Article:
Click Here to listen to Jessie Baylin's interview on NPR's All Things Considered
When you hear Jessie Baylin sing for the first time, it takes a matter of moments to realize that she’s intimately familiar with pop’s history – but not at all interested in repeating it. Her songs—and her plangent voice—carry a classic pop tone that evoke memories of the Brill Building and Laurel Canyon in the ‘70s while retaining a decidedly modern, empowered worldview.
“I drew a lot from people like Burt Bacharach and Dionne Warwick, the Brill Building writers,” says the New Jersey-born, Nashville-based singer-songwriter. “But I didn’t want to make a retro, throwback kind of album. Nostalgia is fine, I have a definite fondness for that, but I didn’t want people to listen and think I was trying to recapture something from the past.”That’s exactly the vibe one gets when immersed in Baylin’s third album Little Spark, a recording that emerged after negotiating her way out of a major label deal that was threatening to mar the clarity of her singular artistic vision. Rather than go with the flow, she went with her gut.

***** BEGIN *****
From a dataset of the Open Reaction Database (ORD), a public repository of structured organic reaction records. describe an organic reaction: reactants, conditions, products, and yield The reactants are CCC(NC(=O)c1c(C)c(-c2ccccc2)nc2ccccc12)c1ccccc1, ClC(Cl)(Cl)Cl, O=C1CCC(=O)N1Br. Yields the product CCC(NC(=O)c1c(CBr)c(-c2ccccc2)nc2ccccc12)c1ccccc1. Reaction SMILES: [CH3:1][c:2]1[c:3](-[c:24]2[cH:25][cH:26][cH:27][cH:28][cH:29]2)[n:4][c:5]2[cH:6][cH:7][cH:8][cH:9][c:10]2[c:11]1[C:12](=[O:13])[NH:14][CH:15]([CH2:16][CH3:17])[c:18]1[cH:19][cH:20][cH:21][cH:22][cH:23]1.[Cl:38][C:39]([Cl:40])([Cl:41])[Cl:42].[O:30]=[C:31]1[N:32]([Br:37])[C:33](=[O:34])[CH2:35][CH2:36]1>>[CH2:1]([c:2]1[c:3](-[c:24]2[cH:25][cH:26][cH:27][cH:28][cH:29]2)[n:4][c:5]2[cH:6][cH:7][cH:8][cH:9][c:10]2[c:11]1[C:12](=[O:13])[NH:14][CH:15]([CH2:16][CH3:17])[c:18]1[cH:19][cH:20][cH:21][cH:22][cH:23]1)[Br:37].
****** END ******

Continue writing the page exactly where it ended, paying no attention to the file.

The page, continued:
Baylin’s ability to listen is palpable, in her mellifluous phrasing, the gentle twang that’s crept into her voice in recent years. But even more tangible is her ability to feel—and make her listeners feel. Listen to a song like “Joy Is Suspicious,” a starkly vulnerable self-assessment about learning to love against some pretty strong odds, and try to remain unmoved.